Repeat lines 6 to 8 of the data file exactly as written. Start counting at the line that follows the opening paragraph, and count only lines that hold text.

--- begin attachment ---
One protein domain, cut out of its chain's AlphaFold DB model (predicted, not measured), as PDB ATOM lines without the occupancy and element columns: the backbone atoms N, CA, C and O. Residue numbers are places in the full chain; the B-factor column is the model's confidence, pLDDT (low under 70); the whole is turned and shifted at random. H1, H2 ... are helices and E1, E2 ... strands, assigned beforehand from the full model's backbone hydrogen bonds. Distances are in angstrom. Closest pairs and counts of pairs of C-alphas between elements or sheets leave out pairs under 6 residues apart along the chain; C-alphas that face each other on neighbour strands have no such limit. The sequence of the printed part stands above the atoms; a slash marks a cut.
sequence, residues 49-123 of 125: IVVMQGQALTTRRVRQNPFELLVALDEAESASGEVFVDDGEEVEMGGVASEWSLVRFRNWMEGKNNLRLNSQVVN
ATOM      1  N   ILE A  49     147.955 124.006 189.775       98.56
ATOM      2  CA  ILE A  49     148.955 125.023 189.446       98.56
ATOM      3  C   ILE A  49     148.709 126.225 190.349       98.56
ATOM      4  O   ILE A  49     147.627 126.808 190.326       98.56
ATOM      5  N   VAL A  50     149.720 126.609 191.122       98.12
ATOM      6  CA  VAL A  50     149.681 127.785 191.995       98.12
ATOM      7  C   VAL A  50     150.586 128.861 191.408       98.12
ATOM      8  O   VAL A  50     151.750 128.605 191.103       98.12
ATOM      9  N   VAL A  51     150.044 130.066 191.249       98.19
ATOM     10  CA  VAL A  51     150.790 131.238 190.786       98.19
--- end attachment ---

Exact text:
ATOM      5  N   VAL A  50     149.720 126.609 191.122       98.12
ATOM      6  CA  VAL A  50     149.681 127.785 191.995       98.12
ATOM      7  C   VAL A  50     150.586 128.861 191.408       98.12